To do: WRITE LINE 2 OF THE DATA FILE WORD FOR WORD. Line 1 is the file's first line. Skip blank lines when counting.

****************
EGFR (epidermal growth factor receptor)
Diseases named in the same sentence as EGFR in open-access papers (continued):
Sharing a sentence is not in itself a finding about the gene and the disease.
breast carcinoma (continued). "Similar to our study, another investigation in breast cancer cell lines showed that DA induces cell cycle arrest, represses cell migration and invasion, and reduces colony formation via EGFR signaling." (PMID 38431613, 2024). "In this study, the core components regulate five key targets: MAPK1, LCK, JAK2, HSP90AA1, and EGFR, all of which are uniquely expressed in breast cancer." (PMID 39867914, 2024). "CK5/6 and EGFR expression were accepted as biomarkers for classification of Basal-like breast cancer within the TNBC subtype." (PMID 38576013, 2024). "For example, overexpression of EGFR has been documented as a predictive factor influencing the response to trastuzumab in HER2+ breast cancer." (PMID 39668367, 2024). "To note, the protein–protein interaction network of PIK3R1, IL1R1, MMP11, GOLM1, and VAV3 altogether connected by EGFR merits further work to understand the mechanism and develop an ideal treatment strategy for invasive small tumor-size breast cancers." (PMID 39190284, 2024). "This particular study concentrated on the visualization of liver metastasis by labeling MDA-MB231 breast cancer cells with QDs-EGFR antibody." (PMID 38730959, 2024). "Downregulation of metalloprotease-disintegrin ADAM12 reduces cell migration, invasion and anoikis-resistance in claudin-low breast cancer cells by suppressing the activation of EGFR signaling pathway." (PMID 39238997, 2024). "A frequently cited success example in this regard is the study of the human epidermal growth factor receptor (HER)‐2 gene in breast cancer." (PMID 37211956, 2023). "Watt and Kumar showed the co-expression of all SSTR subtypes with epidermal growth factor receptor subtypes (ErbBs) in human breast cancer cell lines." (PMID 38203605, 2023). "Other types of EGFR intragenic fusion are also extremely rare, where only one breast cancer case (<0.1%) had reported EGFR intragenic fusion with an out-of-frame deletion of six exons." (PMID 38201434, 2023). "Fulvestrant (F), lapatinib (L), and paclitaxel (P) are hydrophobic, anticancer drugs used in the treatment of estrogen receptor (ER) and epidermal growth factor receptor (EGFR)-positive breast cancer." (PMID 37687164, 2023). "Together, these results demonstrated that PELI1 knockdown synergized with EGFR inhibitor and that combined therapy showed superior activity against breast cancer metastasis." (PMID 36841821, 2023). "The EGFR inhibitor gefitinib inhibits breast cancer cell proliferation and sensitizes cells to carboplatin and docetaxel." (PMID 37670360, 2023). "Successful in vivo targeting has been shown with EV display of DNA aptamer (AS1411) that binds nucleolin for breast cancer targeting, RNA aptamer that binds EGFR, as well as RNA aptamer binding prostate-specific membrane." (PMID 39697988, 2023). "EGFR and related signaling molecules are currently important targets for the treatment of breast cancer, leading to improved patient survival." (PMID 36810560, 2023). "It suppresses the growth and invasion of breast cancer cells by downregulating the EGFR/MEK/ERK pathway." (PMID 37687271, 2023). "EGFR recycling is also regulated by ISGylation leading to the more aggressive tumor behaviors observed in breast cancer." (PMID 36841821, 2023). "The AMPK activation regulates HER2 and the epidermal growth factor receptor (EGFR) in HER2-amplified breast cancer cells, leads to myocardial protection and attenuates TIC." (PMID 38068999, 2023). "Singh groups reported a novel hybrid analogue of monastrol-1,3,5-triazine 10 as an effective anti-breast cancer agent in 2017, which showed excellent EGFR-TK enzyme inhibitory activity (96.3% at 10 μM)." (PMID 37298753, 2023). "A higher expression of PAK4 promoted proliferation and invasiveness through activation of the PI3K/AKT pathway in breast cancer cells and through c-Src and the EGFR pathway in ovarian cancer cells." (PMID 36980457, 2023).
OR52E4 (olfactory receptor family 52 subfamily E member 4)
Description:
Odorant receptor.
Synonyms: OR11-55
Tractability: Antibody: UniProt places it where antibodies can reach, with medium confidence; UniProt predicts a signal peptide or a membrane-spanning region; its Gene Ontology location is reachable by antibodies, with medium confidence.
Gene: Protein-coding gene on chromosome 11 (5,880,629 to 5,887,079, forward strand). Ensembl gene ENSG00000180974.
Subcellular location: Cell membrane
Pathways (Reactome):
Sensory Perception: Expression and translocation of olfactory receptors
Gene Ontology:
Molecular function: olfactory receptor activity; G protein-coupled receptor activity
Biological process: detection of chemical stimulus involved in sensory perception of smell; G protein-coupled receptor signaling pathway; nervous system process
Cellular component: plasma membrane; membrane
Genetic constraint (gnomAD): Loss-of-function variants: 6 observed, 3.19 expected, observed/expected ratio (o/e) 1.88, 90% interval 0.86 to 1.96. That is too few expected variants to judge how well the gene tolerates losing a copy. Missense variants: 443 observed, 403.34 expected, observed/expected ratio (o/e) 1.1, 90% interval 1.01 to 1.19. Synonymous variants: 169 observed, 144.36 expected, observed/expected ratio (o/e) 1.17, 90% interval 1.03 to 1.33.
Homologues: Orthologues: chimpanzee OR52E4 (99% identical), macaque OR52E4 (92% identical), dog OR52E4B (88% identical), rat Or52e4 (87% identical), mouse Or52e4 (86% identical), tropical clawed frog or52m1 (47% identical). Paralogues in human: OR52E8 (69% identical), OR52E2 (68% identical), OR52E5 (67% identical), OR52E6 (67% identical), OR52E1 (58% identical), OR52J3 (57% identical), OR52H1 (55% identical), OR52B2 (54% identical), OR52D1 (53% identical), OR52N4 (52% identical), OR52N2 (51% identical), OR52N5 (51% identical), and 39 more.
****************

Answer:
Diseases named in the same sentence as EGFR in open-access papers (continued):